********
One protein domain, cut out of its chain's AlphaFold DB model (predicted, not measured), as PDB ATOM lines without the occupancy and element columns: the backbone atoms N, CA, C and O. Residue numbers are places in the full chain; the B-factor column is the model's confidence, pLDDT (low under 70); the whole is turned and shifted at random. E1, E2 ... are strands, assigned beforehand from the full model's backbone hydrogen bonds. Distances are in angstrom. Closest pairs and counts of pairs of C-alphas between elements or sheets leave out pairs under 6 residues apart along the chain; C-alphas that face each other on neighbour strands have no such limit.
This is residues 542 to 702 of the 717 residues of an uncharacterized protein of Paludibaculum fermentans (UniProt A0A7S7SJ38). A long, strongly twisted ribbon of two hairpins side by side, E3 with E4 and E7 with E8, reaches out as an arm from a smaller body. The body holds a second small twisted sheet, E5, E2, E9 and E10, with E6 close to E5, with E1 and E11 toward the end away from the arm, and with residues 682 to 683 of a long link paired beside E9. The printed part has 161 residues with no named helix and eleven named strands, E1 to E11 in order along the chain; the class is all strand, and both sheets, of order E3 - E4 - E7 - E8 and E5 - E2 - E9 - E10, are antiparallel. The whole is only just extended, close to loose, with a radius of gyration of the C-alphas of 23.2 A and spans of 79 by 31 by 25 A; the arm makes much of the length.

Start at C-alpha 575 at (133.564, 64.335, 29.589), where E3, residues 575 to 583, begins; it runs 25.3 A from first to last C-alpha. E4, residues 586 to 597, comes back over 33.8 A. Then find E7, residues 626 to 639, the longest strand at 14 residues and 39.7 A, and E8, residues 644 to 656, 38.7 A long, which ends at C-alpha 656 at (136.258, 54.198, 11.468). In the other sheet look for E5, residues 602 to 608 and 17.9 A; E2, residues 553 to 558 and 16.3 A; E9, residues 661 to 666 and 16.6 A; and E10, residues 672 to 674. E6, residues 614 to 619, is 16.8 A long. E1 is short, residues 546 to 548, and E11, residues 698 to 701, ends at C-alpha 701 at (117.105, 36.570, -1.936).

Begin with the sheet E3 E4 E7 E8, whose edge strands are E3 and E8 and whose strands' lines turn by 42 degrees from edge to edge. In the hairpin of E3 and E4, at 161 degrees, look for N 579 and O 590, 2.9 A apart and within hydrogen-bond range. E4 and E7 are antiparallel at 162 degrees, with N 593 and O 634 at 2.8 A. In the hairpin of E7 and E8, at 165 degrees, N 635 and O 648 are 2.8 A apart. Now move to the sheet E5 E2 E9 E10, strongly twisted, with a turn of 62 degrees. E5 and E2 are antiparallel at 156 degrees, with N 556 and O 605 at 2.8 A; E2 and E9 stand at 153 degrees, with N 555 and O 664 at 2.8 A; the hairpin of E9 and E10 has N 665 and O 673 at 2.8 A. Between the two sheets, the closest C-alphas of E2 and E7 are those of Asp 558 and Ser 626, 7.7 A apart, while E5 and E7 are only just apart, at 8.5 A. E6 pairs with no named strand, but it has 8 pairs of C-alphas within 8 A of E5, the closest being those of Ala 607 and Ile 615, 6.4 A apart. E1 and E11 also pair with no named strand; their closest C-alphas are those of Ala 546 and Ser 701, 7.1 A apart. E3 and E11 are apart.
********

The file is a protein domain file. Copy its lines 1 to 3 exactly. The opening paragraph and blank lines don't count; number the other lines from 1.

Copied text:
This is residues 542 to 702 of the 717 residues of an uncharacterized protein of Paludibaculum fermentans (UniProt A0A7S7SJ38). A long, strongly twisted ribbon of two hairpins side by side, E3 with E4 and E7 with E8, reaches out as an arm from a smaller body. The body holds a second small twisted sheet, E5, E2, E9 and E10, with E6 close to E5, with E1 and E11 toward the end away from the arm, and with residues 682 to 683 of a long link paired beside E9. The printed part has 161 residues with no named helix and eleven named strands, E1 to E11 in order along the chain; the class is all strand, and both sheets, of order E3 - E4 - E7 - E8 and E5 - E2 - E9 - E10, are antiparallel. The whole is only just extended, close to loose, with a radius of gyration of the C-alphas of 23.2 A and spans of 79 by 31 by 25 A; the arm makes much of the length.

Start at C-alpha 575 at (133.564, 64.335, 29.589), where E3, residues 575 to 583, begins; it runs 25.3 A from first to last C-alpha. E4, residues 586 to 597, comes back over 33.8 A. Then find E7, residues 626 to 639, the longest strand at 14 residues and 39.7 A, and E8, residues 644 to 656, 38.7 A long, which ends at C-alpha 656 at (136.258, 54.198, 11.468). In the other sheet look for E5, residues 602 to 608 and 17.9 A; E2, residues 553 to 558 and 16.3 A; E9, residues 661 to 666 and 16.6 A; and E10, residues 672 to 674. E6, residues 614 to 619, is 16.8 A long. E1 is short, residues 546 to 548, and E11, residues 698 to 701, ends at C-alpha 701 at (117.105, 36.570, -1.936).

Begin with the sheet E3 E4 E7 E8, whose edge strands are E3 and E8 and whose strands' lines turn by 42 degrees from edge to edge. In the hairpin of E3 and E4, at 161 degrees, look for N 579 and O 590, 2.9 A apart and within hydrogen-bond range. E4 and E7 are antiparallel at 162 degrees, with N 593 and O 634 at 2.8 A. In the hairpin of E7 and E8, at 165 degrees, N 635 and O 648 are 2.8 A apart. Now move to the sheet E5 E2 E9 E10, strongly twisted, with a turn of 62 degrees. E5 and E2 are antiparallel at 156 degrees, with N 556 and O 605 at 2.8 A; E2 and E9 stand at 153 degrees, with N 555 and O 664 at 2.8 A; the hairpin of E9 and E10 has N 665 and O 673 at 2.8 A. Between the two sheets, the closest C-alphas of E2 and E7 are those of Asp 558 and Ser 626, 7.7 A apart, while E5 and E7 are only just apart, at 8.5 A. E6 pairs with no named strand, but it has 8 pairs of C-alphas within 8 A of E5, the closest being those of Ala 607 and Ile 615, 6.4 A apart. E1 and E11 also pair with no named strand; their closest C-alphas are those of Ala 546 and Ser 701, 7.1 A apart. E3 and E11 are apart.